Dave Okumu’s collaboration history reads like a who’s who of music royalty - from pop sensations Adele, Amy Whinehouse, and Grace Jones to the late jazz and afrobeat legend Tony Allen. His band, The Invisible, was nominated for a Mercury prize back in 2009, for their self-titled debut album. Knopperz is Okumu’s first solo release after a somewhat behind the scenes although inarguably impressive musical career, and this record is certainly an accurate reflection of a musician with a highly comprehensive history of working with different genres and renowned artists.
As the bass-heavy intro kicks in, you’re transported into Okumu’s world, a fusion of jazz, hip hop, and electronica that aims to surround you and whisk you away. Yes, it’s very easy to get lost in this album, listening to it feels akin to eating a plate of food at a fancy restaurant, each mouthful brings you another unexpected but divine flavour. For fans of The Invisible hoping for some similarities, you could be left disappointed or pleasantly surprised, as although Knopperz is altogether a completely different sound, it’s sure to capture the ears of many curious alternative music fans.
The record itself is meant to be a nod towards J Dilla’s groundbreaking album Donuts, and while both albums have the obvious similarities of being instrumental with hip-hop influences, Knopperz leans more to the jazz field. We are currently experiencing a welcome resurgence in the jazz genre, most notably coming out of London, and Okumu’s album could sit comfortably within that movement, however, Knopperz is really in a league of its own.
Managing to successfully deliver elements of traditional New York-style jazz in a modernized way, without leaving anything compromised. For example, the track “Trouble” adopts J Dilla’s signature siren sounds (which crop up throughout the album) and then seamlessly flows to a jazz piano piece, finally erupting into a mixture of strings and guitar. Much of the piano pieces are sampled from pianist and friend Duval Timothy’s album Sen Am, a contemporary and minimalist jazz record originally released in 2017. Knopperz is at times epic, especially on “Reprise” and “RTN” which trigger a deeper and more confronting atmosphere than the rest of the album.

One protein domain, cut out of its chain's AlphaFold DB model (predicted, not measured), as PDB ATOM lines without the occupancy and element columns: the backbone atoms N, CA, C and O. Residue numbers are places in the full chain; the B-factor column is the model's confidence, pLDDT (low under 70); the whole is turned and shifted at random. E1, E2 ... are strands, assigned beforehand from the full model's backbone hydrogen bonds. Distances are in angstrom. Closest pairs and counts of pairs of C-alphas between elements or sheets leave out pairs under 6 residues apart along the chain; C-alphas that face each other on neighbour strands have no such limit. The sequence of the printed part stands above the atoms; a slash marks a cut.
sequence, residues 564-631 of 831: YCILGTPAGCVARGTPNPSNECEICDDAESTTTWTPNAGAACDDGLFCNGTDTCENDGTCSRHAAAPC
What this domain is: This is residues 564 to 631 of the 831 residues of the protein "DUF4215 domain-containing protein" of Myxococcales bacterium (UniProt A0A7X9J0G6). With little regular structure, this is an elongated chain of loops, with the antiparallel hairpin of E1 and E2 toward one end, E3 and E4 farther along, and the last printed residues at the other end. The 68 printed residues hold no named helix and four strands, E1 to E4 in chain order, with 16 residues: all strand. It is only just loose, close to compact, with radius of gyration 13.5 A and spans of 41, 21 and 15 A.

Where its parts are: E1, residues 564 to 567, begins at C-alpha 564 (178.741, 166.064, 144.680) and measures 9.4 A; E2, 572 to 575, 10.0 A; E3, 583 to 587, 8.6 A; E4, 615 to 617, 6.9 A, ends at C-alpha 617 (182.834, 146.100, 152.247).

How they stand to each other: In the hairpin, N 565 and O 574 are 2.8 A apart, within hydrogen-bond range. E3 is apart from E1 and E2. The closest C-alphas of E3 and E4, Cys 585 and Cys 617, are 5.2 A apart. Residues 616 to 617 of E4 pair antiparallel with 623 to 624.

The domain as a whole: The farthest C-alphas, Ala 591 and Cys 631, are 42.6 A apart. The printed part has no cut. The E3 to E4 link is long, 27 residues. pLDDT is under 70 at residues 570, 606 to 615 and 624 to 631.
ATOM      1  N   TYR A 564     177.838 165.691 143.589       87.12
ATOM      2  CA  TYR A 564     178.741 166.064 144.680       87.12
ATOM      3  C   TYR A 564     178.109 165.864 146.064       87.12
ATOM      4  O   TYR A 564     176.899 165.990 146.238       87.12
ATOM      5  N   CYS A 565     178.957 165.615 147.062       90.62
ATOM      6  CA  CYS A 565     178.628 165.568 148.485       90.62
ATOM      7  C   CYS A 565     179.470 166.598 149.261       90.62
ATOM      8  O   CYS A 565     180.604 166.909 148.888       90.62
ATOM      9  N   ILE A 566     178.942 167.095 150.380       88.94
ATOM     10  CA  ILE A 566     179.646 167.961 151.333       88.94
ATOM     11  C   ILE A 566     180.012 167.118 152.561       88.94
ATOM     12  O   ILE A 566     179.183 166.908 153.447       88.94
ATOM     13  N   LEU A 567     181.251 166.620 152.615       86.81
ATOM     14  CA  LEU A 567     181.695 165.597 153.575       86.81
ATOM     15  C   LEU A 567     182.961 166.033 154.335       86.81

Despite the complexities of the musical structure of the album, it is easy to enjoy Knopperz on the first listen. Each time thereafter new expressions and emotions reveal themselves, as with every well-layered album. The production throughout is flawless and it’s obvious why Okumu has worked with so many notable artists, but this new solo venture will be welcomed by many listeners from many different genre spectrums.
It is a necessary connector, bringing influences from pivotal moments in musical history together with innovative and contemporary composition, and although it touches on where modern jazz is heading at the moment, it also brings a fresh take on things. I don’t doubt that Knopperz will further validate Dave Okumu as a highly influential artist and while it might not break the mainstream, he will continue to be recognized by all the right people.